# Rankine Cycle Design

1. Oct 17, 2008

### emilynb

1. The problem statement, all variables and given/known data

I have a project for a class of mine that asks me to design a rankine cycle to produce electricity from a lake using temperature differences between the water and the atmosphere.

I have a budget that I must stick with ($40,000), a defined effeciency for the pump (50%) and turbine (80%), obviously I am restrained by the temperatures of the water and air at the lake I use, and I am also given the thermal resistance for the water and air side of the heat exchanger (0.01 m2K/W for the water side and 0.05 m2K/W for the air side). Then I must calculate the payback time assuming that I can sell the electricity at$0.03/kWh. My goal is to produce max power output.

Any suggestions on where/how/what numbers to start with the calculations would be greatly appreciated. Also, where would be a good place to look to determine approximately how much it would cost to build such a machine?

2. Relevant equations

Pump (1-2) - isentropic compression: -win = v(P2 - P1)

Boiler (2-3) - constant pressure heat addition: qin = h3 - h2

Turbine (3-4) - Isentropic Expansion: wout = h3 - h4

Condenser (4-1) - constant pressure heat rejection: qout = h4 - h1

3. The attempt at a solution

I have the machine set up, but I am having troubles figuring out how to get started with my calculations in order to make the machine be reasonable/justifiable and workable. So far, what I have is pumping water up from a lake, using it to boil the working fluid in a boiler, expanding it through a turbine which will power the generator to produce electricity, then going back through a condenser and starting all over again. For the working fluid, I am considering using organic fluids - propane, ammonia, R-123, etc.
1. The problem statement, all variables and given/known data

2. Relevant equations

3. The attempt at a solution

2. Oct 21, 2008

### Q_Goest

Don't know this is going to help much because the problem is very loosely defined. Do you have much time to work on this project?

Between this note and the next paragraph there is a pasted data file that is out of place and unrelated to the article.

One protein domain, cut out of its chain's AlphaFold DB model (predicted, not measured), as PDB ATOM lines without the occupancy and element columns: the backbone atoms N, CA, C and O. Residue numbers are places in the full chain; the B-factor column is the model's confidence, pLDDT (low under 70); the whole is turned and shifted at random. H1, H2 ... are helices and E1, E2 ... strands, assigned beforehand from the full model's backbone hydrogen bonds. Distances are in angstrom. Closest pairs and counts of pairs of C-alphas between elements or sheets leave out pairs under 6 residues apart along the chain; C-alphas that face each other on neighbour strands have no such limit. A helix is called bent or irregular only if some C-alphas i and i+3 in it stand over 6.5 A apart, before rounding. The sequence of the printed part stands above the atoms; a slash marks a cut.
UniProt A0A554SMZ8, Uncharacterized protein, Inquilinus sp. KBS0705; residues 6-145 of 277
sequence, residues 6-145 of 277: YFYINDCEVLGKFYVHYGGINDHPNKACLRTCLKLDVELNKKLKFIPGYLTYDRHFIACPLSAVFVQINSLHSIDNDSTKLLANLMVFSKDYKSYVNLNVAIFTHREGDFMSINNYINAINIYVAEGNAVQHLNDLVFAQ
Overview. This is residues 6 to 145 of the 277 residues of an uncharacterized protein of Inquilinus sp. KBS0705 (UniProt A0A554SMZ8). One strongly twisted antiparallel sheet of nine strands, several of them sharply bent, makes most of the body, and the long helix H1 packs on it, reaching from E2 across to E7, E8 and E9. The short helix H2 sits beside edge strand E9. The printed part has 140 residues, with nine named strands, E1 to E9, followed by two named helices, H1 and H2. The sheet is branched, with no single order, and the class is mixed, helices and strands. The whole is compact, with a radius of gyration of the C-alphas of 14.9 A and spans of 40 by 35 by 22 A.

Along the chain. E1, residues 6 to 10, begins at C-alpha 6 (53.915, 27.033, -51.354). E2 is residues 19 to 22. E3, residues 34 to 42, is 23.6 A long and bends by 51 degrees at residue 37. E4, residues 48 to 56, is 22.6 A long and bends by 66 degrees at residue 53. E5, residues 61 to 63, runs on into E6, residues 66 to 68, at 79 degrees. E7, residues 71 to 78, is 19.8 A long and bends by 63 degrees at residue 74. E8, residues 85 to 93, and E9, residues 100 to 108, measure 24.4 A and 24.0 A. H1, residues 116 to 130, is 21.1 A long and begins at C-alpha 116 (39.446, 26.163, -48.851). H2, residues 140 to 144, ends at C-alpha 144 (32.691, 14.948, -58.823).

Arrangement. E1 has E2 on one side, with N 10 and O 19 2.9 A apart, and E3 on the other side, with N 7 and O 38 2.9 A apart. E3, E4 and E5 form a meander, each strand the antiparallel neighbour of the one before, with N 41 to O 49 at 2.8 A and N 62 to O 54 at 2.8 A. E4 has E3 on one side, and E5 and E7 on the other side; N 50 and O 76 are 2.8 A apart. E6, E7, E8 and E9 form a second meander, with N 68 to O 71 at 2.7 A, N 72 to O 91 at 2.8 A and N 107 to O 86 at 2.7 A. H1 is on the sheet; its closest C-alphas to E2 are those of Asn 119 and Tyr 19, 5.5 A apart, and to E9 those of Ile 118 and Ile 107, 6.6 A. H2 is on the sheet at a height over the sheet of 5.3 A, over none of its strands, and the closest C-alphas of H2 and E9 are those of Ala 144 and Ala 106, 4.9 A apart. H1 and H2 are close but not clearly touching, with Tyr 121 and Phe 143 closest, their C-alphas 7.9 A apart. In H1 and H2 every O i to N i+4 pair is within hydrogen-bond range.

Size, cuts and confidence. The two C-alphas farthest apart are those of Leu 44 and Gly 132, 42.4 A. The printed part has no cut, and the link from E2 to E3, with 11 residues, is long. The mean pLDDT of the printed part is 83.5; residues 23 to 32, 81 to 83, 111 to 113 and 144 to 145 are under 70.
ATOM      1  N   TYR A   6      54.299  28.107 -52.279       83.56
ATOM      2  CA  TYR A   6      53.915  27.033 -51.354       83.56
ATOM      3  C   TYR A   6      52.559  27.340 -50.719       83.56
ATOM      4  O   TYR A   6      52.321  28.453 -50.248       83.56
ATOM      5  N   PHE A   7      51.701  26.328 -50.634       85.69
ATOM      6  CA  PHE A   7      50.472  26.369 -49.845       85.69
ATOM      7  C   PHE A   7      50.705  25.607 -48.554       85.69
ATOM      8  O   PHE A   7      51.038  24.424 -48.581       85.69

If I were doing this, I'd want to use a thermophysical properties database for the working fluid. NIST REFPROP works great, and probably has all the fluids you might want to use. Check it out here: http://www.nist.gov/srd/nist23.htm

You might ask your prof to see if there's a copy you can use. Many of the colleges have them.

If you can't use this kind of database, you'll certainly need to find tables. Look in your library for data on the thermophysical properties of the fluids you're interested in using.

Break the system down into 4 parts as you show. Work in, Work out, Heat in, Heat out.

Do you know how to determine these, including the efficiency factors? I see you've written the equations, but those for the pump and turbine don't include efficiency. Do you know how to do that?

Set up a spreadsheet, computer program, or just a chart with enthalpy at the various points. You need to be able to calculate the change in enthalpy due to heat or work added/removed. You also need to determine the two pressures you'd like to work between. That pretty much sets up the entire cycle. You also need the ambient temperatures though (water and air) to determine if it's reasonable to gain/reject heat at the various points in the cycle.

Regarding the thermal resistance, that just forces the size (surface area) of your heat exchangers. Determine that after you've got the basic cycle down. Neglect to start.

Regarding cost, I'm surprised they'd ask that, but they often do. The right way to do it is do a cost estimate. Spec equipment, get quotes, determine costs for labor, non-recurring engineering, etc... not easy. When I did these in school, I made a lot of those costs up because you really can't be expected to obtain good costs as a student.